UCF, in alliance with six foundations and 10 other universities, will work toward helping low-income and first-generation college students earn degrees, according to a release from UCF.

Students of high-income households are seven times more likely to earn a college degree than low-income counterparts. The University Innovation Alliance is working toward shrinking that gap.

UCF President John C. Hitt as well as Provost and Vice President of Academic Affairs Dale Whittaker are in Washington D.C., participating in a kickoff event Tuesday.

A key component of the alliance is to educate the other institutions about its DirectConnect to UCF program, which allows students from Eastern Florida State College, Lake Sumter State College, Seminole State College and Valencia College admission to UCF upon achieving an associate's degree.

That program may soon be shared with other schools. According to the release, more than 24,000 students have earned bachelor's degrees after first enrolling at one of the aforementioned schools.

The alliance features institutions such as Arizona State, Georgia State, Iowa State, Michigan State, Oregon State, Purdue, Ohio State, University of California at Riverside, Kansas and the University of Texas at Austin.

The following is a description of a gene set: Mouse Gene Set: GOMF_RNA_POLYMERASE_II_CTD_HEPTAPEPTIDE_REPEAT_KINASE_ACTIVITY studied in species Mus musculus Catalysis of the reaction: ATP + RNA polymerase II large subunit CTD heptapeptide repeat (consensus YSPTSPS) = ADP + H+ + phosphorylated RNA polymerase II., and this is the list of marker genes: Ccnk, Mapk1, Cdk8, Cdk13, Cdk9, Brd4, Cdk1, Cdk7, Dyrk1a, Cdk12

The release states that UCF will try to learn from Texas and Georgia State on how to use data to identify barriers that may prevent students from succeeding in a collegiate setting.

"Through this unprecedented collaboration, we will help more students across the country earn high-quality, four-year degrees and experience the life-changing opportunities that accompany those degrees," Hitt said in a release. "My UCF colleagues and I are eager to learn from our partners and share our best ideas and innovations."

The six foundations, which include the Ford Foundation and the Bill and Melinda Gates Foundation, have donated $5.7 million to support the alliance.

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